April 30 (Bloomberg) -- South Korea’s industrial production grew for a ninth straight month in March as the global economic recovery fuels overseas demand for cars and electronics.
Output jumped 22.1 percent from a year earlier, after rising a revised 18.8 percent in February, the statistics office said today in Gwacheon. That was more than the median estimate for a 19.8 percent gain in a Bloomberg News survey of 14 economists. Production increased 1.6 percent from February.
Asia’s fourth-largest economy expanded a quicker-than-expected 1.8 percent in the first quarter as exports surged and consumer spending improved. Faster growth may increase pressure on the Bank of Korea to raise interest rates, which have been kept at a record-low 2 percent for 14 consecutive months.
“The output growth is quite impressive,” said Park Sang Hyun, an economist at HI Investment & Securities Co. in Seoul. “Inventories and corporate investments have begun to rise on reviving global demand. The economy will likely grow more than 5 percent this year.”
The won headed toward a 19-month high as the better-than-expected production figures spurred investors to invest in local funds. The currency rose 0.5 percent to 1108.75 against the dollar as of 9:07 a.m. in Seoul. The benchmark Kospi stock index advanced 1 percent.
President Lee Myung Bak, who predicts the economy will grow by more than 5 percent in 2010, has put jobs at the top of the political agenda as he prepares for local elections in June. The central bank forecasts gross domestic product will increase 5.2 percent this year, the most since 2006.
Manufacturers’ confidence for May climbed to the highest level in more than seven years as the economy strengthens, the central bank said yesterday. The jobless rate fell to 3.8 percent in March from 4.4 percent in February, the biggest drop in more than 10 years. Consumer prices rose 2.3 percent from a year earlier in March, the slowest pace in five months.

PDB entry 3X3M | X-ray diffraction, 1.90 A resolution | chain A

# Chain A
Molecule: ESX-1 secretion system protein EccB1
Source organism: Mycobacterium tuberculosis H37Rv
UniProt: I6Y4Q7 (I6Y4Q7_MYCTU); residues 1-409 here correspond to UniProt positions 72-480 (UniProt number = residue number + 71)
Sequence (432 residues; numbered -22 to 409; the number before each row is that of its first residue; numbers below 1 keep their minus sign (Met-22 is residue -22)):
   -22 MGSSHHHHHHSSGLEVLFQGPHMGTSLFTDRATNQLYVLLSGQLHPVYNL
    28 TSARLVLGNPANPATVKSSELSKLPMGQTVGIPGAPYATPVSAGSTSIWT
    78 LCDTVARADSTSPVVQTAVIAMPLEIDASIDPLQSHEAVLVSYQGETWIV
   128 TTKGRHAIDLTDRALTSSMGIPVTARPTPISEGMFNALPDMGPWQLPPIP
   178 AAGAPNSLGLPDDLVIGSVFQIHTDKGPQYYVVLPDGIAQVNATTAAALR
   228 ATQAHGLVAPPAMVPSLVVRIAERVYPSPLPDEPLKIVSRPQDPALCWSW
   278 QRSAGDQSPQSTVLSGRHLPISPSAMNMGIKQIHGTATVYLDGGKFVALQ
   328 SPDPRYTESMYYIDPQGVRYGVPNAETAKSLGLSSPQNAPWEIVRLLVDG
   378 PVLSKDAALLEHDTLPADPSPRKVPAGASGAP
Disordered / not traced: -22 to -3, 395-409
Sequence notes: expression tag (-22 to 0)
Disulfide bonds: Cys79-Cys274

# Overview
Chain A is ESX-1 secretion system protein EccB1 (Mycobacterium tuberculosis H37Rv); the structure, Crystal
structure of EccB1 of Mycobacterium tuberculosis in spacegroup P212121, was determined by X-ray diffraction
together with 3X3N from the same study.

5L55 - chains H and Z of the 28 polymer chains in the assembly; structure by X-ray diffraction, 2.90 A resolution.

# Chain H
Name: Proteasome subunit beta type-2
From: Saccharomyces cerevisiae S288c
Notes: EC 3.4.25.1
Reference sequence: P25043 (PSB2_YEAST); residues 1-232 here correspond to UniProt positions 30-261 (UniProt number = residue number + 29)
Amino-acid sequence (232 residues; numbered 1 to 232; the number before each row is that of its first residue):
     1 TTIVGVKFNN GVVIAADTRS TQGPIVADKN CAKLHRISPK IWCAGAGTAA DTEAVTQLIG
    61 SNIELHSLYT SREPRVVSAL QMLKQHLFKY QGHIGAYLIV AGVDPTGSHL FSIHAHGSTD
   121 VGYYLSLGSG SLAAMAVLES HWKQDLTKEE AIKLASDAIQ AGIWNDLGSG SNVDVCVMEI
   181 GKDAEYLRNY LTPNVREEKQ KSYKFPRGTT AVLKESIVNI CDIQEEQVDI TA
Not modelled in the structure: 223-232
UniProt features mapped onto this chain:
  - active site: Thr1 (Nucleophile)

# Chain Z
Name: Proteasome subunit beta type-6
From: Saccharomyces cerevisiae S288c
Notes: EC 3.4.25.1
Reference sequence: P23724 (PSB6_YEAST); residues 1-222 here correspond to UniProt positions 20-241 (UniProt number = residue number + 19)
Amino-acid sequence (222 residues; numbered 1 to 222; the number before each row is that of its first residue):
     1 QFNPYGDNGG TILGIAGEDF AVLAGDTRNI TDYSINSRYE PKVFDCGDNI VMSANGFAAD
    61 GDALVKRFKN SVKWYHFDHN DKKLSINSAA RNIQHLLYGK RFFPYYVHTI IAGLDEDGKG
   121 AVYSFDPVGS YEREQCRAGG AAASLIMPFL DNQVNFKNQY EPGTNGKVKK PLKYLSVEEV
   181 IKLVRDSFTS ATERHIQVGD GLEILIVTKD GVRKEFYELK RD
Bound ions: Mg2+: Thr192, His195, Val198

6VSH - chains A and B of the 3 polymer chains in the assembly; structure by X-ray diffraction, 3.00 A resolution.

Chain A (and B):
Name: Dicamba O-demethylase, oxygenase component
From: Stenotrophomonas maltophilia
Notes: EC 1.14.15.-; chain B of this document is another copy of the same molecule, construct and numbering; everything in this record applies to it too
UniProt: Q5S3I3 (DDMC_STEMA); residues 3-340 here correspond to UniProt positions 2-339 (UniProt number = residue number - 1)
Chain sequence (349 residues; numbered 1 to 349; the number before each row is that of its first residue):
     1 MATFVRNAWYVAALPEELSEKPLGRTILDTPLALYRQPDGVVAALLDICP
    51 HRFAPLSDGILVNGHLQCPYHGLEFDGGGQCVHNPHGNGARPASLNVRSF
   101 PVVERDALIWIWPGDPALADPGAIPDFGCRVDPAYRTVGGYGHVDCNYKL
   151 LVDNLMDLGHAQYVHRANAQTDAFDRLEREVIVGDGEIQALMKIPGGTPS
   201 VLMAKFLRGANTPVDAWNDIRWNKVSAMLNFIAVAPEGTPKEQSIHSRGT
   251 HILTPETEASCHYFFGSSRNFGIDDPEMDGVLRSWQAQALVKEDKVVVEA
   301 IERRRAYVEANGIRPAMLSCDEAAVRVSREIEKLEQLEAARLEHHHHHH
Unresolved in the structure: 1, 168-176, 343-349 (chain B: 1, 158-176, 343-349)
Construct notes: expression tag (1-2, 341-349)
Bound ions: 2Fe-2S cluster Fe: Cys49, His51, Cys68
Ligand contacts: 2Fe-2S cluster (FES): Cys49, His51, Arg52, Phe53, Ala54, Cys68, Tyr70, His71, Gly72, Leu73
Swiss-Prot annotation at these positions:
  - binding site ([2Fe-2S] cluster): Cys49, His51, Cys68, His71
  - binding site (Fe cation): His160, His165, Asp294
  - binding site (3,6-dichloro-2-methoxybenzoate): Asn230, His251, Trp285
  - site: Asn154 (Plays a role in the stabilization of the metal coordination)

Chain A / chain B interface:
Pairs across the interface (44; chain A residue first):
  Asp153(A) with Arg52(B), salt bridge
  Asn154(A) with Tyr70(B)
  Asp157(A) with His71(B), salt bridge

Bank of Korea Governor Kim Choong Soo, who took office this month, faces criticism that his government background would prompt him to delay rate increases. Kim, a former top economic aide to President Lee, and his seven-member policy board kept the benchmark rate unchanged at their first meeting on April 9.
The new governor said last week he’s undecided on whether to press the government to refrain from commenting on the central bank’s monetary policy direction.
Government officials have repeatedly said that it’s “too soon” to raise borrowing costs. The governor has also said the current benchmark rate of 2 percent is “appropriate.”
“Korea is entering a boom cycle and should act quickly to prevent inflation and bubbles in the economy,” Kwon Young Sun, an economist at Nomura International Ltd. in Hong Kong, said before the report. A rate rise “seems unlikely anytime soon as the government is opposing it and prices are muted.”
Kwon said the problem with South Korean monetary policy is that the market is paying more attention to the government’s stance than the central bank’s position.
Finance Minister Yoon Jeung Hyun said this week that the economy may grow faster than 5 percent but that the government will keep its expansionary policy stance “for the time being,” given lingering uncertainties such as volatile global financial markets and weak job market conditions.
South Korea needs to rein in excessive expansion of household debt and improve employment conditions to anchor the financial system’s stability, the central bank said yesterday in its bi-annual financial market review.
A leading index of economic indicators, which forecasts business activity, rose 9.6 percent in March from a year earlier, today’s report showed.
Central bank policymakers will meet on May 12 to review borrowing costs.
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